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“Capability” Brown at Harewood


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The pleasure grounds, and gardens rare!   Laid out, by Mr Brown, with utmost care;   With great abundance all abound,   And rich luxuriance smiles around:   Though both, which now such beauty yield,   Were lately but a furrow’d field.

A description of Harewood in "The Tourist's Companion" by John Jewell, 1822.

Inheriting a vast wealth in 1753, Edwin Lascelles had ambitious plans to construct Harewood House working with only the finest craftsman of the time. Lancelot “Capability” Brown’s reputation as one of the most important landscape gardeners in Georgian England caught his attention.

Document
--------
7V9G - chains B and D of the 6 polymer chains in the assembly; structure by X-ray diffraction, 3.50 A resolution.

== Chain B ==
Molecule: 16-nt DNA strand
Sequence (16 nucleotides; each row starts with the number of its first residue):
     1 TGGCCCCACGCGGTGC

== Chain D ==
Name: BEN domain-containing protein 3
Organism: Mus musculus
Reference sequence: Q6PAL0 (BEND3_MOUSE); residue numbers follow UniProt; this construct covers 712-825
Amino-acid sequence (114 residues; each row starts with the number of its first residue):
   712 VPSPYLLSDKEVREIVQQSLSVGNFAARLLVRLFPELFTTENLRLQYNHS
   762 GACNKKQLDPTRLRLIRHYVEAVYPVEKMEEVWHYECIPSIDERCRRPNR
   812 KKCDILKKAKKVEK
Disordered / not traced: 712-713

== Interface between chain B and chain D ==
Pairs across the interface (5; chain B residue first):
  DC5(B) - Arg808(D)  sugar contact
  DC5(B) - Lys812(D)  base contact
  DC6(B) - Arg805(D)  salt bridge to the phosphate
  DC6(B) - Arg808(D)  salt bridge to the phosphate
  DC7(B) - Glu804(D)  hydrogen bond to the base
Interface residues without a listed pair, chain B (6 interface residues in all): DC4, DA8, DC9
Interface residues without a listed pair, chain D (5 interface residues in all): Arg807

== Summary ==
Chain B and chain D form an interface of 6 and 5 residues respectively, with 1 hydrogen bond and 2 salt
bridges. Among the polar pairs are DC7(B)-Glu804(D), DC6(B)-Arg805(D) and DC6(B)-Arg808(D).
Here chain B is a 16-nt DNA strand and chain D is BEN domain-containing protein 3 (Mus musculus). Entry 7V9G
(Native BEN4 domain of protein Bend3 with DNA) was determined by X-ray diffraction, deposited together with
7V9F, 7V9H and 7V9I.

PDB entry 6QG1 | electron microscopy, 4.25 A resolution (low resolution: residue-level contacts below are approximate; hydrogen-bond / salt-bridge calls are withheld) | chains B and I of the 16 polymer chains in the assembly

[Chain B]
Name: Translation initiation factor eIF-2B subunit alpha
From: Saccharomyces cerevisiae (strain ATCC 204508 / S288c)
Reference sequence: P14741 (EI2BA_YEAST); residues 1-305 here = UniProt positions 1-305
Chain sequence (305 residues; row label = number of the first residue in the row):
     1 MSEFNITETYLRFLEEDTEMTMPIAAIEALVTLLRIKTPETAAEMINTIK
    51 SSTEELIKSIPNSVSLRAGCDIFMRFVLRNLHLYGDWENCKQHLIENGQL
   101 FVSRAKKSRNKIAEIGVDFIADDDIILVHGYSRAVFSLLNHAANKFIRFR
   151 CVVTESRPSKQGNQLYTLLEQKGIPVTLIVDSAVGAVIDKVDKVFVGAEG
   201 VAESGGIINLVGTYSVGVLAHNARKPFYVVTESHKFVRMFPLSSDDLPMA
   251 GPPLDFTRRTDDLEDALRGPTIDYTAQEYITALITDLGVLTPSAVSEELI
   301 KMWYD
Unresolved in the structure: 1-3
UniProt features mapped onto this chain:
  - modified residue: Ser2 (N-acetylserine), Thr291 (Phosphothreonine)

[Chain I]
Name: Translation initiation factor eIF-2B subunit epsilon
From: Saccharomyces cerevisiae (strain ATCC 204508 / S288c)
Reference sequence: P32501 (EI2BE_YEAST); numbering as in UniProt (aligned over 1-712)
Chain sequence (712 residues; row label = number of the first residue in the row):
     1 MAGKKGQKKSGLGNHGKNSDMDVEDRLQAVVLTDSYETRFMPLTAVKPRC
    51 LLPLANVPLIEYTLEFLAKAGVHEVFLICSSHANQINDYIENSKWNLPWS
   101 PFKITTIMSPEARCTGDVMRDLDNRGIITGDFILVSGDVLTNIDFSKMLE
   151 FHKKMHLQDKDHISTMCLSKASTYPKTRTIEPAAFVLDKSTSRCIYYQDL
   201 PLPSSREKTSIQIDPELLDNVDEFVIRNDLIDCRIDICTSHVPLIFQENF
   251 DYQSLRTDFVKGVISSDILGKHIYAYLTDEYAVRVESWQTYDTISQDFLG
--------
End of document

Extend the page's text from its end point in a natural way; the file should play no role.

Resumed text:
In 1775, Brown’s plans for parkland at Harewood were accepted by Edwin, and work began in earnest. The naturalistic landscape that was created included key Brownian features; the 32 acre serpentine lake, cascade and encircling carriage drives which you can still see today.

The impressive works took 6 years to complete. His vision, which was on a truly immense scale, transformed the landscape from functional farmland into romantic, idealised vistas later captured by artists including JMW Turner and early photographer Roger Fenton.